Things You Can Make In A Waffle Iron

Curious about experimenting with your waffle iron? As it turns out, there's a whole wide wacky internet world out there of people trying to waffle just about anything and everything in their kitchen, with various levels of success. Just ask the crew over at the Will it Waffle? blog, who have waffled french fries, tofu, and even filet mignon. If you'd rather dive right in to some of the tried and true waffling methods, look no further. I have rounded up the best of the waffle creations out there so you can be waffling in no time.


Is it an omelette? Is it a frittata? Does it really matter what you call it? I would vote for the fritaffle. Or maybe a walette. Either way, cooking eggs scrambled up with your favorite omelette fillings on the hot waffle iron is a clever way to serve up breakfast. The resulting eggy waffle is a handheld delight, and would freeze and reheat well later in the week for a smart grab and go, protein-filled bite. My choice would be a Greek fritaffle with feta cheese, chopped tomatoes, diced onions, and baby spinach.

Hash browns

If you love crispy hash browns, have I got the waffle iron idea for you. Shred your potatoes with the shredder attachment of a food processor, place them in a clean dish towel, and wring out as much of the moisture as you can. Place the shredded potatoes on a well-oiled, piping hot waffle iron, and press down for some serious hash brown magic. Don\'t feel like peeling and shredding potatoes... well how\'s this for easy? Thaw a bag of frozen tater tots, and arrange in a single layer on your waffle iron, pressing down firmly to achieve deliciously crispy hash browns. Yum. If you\'re loving the waffled tots idea, try layering them for a pressed cheesy tot sandwich.

Stuffing waffles

And now for an incredibly clever and drool-worthy answer to that age old, post-Thanksgiving question — what to do with leftovers? Stick \'em in the waffle iron, of course! Kelly at Just a Taste mixes her warmed, leftover stuffing with additional chicken broth and 2 eggs. The stuffing is arranged on a thin layer on the waffle iron, and cooked long enough for the raw egg to cook through, and the stuffing to get browned and crunchy at the ends. Serve with hot gravy and a dollop of cranberry sauce. Stuffing waffles would also make an awesome base as the \"bread\" of a leftover Thanksgiving sandwich.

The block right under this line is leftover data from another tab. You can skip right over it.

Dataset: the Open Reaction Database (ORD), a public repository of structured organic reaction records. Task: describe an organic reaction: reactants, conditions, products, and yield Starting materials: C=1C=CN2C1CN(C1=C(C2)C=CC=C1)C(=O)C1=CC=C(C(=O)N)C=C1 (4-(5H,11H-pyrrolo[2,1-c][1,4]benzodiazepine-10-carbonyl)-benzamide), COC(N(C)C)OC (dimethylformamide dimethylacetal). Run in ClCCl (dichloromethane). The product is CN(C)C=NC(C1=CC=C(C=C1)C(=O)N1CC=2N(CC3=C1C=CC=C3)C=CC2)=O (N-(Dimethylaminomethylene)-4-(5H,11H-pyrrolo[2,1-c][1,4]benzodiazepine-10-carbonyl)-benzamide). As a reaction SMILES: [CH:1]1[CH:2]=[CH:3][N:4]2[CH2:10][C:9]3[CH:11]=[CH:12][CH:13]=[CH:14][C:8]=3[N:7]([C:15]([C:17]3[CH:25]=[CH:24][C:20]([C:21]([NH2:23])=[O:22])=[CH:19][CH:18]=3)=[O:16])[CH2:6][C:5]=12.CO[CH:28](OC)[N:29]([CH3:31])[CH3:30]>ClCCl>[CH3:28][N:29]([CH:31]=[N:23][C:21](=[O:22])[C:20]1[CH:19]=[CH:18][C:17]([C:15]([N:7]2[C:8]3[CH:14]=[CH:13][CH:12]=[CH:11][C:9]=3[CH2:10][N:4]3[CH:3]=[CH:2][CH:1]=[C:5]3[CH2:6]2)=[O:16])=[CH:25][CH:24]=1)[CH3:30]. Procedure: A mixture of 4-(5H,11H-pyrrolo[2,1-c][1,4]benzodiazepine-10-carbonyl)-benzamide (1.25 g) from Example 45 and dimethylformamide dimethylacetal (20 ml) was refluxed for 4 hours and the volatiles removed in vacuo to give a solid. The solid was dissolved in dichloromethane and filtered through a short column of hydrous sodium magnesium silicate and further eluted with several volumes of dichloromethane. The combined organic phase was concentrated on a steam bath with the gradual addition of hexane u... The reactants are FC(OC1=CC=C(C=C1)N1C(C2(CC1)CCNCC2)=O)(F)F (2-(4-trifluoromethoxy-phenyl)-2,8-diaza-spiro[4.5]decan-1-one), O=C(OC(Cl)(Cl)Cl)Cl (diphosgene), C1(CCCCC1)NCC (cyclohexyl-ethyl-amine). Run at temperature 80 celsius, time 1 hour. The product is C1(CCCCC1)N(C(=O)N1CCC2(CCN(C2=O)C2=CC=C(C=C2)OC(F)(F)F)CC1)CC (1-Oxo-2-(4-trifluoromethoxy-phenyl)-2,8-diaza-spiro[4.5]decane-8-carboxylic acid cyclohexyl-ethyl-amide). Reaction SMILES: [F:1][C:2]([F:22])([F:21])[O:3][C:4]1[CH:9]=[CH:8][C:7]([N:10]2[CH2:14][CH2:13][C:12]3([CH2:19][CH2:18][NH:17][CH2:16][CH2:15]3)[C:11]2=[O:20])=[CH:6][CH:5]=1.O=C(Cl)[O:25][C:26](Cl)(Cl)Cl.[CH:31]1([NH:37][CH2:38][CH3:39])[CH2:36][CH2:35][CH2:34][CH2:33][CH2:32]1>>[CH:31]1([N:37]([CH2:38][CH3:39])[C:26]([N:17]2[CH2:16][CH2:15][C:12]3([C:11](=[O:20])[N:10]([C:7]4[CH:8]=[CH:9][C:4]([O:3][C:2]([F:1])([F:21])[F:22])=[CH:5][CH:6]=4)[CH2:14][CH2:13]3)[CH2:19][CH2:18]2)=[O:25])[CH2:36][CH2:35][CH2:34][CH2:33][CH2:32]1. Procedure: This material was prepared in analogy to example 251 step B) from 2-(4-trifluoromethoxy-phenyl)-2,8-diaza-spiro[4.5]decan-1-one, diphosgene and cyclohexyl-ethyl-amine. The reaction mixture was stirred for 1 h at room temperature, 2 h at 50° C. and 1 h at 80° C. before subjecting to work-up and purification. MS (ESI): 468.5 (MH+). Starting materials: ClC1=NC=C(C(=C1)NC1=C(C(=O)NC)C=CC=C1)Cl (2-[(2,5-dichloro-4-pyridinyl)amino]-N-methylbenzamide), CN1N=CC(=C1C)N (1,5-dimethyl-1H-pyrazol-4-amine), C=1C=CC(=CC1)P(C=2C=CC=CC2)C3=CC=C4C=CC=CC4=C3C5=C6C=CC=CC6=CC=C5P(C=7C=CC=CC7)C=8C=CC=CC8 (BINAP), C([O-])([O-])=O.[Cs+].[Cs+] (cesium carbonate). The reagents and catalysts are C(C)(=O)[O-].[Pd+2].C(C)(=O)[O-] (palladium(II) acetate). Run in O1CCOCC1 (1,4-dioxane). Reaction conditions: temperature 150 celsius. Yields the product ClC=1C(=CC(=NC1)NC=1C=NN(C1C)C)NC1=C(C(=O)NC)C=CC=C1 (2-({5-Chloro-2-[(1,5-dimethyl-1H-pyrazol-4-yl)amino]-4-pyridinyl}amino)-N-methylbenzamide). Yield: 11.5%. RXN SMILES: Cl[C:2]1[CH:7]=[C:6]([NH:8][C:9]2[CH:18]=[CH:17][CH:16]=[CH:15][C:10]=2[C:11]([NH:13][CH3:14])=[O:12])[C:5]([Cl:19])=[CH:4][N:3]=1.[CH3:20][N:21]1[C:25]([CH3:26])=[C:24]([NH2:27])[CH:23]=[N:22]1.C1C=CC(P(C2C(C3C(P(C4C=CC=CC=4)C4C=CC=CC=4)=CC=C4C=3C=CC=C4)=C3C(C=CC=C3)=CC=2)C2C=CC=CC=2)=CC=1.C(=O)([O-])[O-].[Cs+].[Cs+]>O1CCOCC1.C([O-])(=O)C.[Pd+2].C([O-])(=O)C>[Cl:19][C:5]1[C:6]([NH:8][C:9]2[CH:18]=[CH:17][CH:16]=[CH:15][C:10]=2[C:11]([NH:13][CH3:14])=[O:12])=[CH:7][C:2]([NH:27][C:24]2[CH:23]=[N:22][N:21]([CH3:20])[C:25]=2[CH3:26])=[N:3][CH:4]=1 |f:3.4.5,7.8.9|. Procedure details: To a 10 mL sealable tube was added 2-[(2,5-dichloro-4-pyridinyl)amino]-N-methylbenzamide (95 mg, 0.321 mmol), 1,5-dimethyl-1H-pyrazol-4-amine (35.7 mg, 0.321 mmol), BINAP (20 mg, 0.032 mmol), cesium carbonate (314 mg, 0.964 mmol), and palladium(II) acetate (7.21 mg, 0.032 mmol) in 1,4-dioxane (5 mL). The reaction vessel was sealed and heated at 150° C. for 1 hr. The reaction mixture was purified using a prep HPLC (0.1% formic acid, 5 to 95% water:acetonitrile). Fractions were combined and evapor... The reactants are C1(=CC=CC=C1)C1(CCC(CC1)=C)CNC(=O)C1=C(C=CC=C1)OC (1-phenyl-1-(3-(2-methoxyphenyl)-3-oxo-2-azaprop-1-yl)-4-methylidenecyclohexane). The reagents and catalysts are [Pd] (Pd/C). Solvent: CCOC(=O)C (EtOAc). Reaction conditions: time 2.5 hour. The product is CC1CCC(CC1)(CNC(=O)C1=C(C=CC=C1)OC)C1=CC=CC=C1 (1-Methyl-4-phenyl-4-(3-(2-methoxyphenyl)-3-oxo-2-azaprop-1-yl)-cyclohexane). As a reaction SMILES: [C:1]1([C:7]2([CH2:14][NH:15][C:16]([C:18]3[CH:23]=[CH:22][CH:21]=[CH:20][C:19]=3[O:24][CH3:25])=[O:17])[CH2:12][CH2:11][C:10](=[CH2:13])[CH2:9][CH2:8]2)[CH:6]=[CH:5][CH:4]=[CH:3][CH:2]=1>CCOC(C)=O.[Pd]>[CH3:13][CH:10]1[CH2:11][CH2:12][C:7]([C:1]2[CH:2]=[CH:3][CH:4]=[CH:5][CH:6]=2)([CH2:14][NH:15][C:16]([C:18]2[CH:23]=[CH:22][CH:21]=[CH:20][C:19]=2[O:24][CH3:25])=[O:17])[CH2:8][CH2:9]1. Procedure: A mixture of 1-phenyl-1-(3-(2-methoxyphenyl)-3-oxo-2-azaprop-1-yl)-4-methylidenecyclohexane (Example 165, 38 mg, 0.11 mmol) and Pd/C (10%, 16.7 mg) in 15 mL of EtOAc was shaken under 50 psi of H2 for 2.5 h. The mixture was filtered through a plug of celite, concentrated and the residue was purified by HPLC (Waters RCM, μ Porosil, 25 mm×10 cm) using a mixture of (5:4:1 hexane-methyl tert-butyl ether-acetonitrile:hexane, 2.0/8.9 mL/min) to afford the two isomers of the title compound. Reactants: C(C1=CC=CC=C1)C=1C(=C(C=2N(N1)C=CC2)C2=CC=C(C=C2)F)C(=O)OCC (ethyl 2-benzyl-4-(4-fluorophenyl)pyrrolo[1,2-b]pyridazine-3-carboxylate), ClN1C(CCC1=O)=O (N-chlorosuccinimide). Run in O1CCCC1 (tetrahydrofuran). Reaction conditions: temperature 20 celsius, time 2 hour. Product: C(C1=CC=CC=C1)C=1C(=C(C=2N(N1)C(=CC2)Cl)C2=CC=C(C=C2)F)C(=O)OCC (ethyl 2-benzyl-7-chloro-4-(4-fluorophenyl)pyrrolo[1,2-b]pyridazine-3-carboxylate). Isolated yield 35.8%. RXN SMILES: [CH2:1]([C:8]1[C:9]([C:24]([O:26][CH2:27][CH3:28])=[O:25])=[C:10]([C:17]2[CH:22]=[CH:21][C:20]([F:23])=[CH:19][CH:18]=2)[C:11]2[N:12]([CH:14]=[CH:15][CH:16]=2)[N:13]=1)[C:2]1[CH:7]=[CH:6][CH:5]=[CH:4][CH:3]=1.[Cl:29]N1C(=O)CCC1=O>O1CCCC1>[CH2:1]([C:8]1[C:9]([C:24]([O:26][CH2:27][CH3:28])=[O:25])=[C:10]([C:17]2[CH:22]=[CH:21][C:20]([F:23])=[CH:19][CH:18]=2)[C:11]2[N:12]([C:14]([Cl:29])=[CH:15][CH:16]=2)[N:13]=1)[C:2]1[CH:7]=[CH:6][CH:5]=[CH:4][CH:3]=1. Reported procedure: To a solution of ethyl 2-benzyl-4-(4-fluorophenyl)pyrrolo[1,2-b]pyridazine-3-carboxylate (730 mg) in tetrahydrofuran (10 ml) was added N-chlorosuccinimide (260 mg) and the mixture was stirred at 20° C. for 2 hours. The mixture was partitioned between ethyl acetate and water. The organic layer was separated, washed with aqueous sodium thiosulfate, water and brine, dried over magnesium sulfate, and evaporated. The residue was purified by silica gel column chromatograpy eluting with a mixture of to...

Mac and cheese waffles

Looking for some more leftovers to stuff into the waffle iron? Apparently, it\'s possible to have leftover mac and cheese (just not in my house). Hungry YouTubers combine the leftover mac and cheese with crumbled bacon, roll it into balls, and dredge the balls in egg wash and panko bread crumbs. The mac and cheese balls are then placed on the hot waffle maker for three minutes, until they\'re perfectly crisped. Drizzle with hot sauce and call it a day.

Grilled cheese

If you think of your waffle iron as the coolest panini press ever, you\'ll begin to imagine all the fun sandwich ideas just begging for crispy squares to be pressed into them. Start out by making a classic grilled cheese — white bread, softened butter, and your favorite cheeses. Keep it simple, or build from there... I adore fresh mozzarella with tomato and pesto sauce, or maybe salami and provolone with a thin layer of mustard. This is a great way to jazz up those grilled sandwiches for the family — I told my daughter that her waffled grilled cheese was a tic tac toe board.

Pizza waffles

Ok, I would probably describe these as more of a waffled calzone than a pizza waffle, but who am I to argue... they look delicious either way. Pizza dough is rolled out and dropped on the hot waffle iron, then topped with your favorite pizza toppings (I think I would go for black olives). Press, and mangia! This would be another fantastic one for the kiddos — just don\'t let those little hands get too close to that hot iron! Serve with some extra marinara for pizza waffle dunkers. Try making a large batch and freezing for reheating on movie night.